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What Can You Do?

by Larry Smith, Harrisburg PA

April 20th, 2008

Your Beatitude,

Now that even the Metropolitan Council has joined its voice with the chorus calling for your resignation, it would seem that the time has finally come for you to confront reality and come to grips with the gravity of your personal situation.

It is human nature to wish to leave a legacy to those who come after us and to be well remembered by posterity. For some of us, this means leaving material wealth or personal effects to our offspring. For others who have little in the way of personal possessions or children to whom to leave them, this means leaving only memories of past deeds and accomplishments. Have you considered your legacy – the way in which you will be remembered and portrayed when the history of Orthodoxy in North America is compiled at some future time? Will it be as the Primate who presided over the death and dismemberment of the Orthodox Church in America, a well-intentioned but ultimately ineffectual and ill-fated experiment at creating a nucleus for a unified North American Orthodox presence? Or will it be perhaps a somewhat more positive image as the Primate whose lot it was to attempt to resolve the darkest chapter in the history of his Jurisdiction, but who, in spite of his own best efforts and through unfortunate missteps, errors in judgment and forces not quite within his control, had no choice but to yield Primacy to another hierarch for the good of the greater Church? With each passing day it seems more likely that you are fated to earn the former rather than the latter place when our history is written. It might be well to begin to consider which legacy is preferable, keeping in mind that we Orthodox have long memories and hold our history especially dearly. The time for choosing how you will be remembered is quickly running out.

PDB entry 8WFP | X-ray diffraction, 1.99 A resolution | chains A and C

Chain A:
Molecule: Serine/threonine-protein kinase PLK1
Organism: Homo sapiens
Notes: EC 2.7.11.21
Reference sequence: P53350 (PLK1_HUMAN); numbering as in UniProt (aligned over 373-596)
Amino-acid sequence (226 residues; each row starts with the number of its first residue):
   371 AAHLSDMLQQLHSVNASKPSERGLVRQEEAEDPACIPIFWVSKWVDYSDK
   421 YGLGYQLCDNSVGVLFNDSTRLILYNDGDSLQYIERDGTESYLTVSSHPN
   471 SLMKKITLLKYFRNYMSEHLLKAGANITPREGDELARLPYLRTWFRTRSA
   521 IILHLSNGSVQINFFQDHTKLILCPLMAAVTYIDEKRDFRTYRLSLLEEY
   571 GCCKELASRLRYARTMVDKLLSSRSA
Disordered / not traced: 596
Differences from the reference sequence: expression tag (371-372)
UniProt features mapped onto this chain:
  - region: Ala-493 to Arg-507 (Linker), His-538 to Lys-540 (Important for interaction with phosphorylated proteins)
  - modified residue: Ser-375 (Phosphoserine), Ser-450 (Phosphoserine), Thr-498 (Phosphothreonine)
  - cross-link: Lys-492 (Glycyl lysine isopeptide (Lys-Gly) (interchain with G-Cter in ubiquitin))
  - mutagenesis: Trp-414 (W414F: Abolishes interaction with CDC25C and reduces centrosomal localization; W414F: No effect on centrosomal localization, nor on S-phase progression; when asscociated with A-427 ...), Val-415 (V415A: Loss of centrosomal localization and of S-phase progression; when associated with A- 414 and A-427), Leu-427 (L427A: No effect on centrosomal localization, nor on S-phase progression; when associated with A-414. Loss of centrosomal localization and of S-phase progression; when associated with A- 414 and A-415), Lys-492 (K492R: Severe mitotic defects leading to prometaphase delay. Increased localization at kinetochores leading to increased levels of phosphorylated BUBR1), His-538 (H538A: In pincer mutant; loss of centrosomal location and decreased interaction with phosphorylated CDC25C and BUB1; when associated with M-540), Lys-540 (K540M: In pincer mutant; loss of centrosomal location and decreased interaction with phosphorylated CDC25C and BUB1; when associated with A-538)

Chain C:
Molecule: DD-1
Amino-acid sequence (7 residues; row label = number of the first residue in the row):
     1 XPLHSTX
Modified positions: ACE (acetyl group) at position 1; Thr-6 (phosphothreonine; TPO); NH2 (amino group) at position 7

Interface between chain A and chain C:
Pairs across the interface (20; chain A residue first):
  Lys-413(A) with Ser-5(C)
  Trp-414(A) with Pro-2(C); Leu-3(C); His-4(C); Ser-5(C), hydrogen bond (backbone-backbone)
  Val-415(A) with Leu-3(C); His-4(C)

It is now clear that the oxcart that is our beloved OCA is well past the tipping point of its current configuration and is almost certain to roll over as it careens wildly down slope. The question of the moment is whether the driver will have the good sense to jump clear of the cart to save himself while there is still time, or whether he will stubbornly remain aboard and be crushed beneath it. If he chooses the former option, there is still the faint hope that letting go of the reins and jumping clear of the cart might alter its center of gravity just enough that the cart might yet be righted. The latter option will surely lead to disaster.

A prudent man would show some sense of concern for his own legacy, if not for the welfare of the Church that he leads, and with timely action, it may still be possible to save both. The choice is yours – how do you wish to be remembered for the ages?

Lawrence D. (Larry) Smith
























































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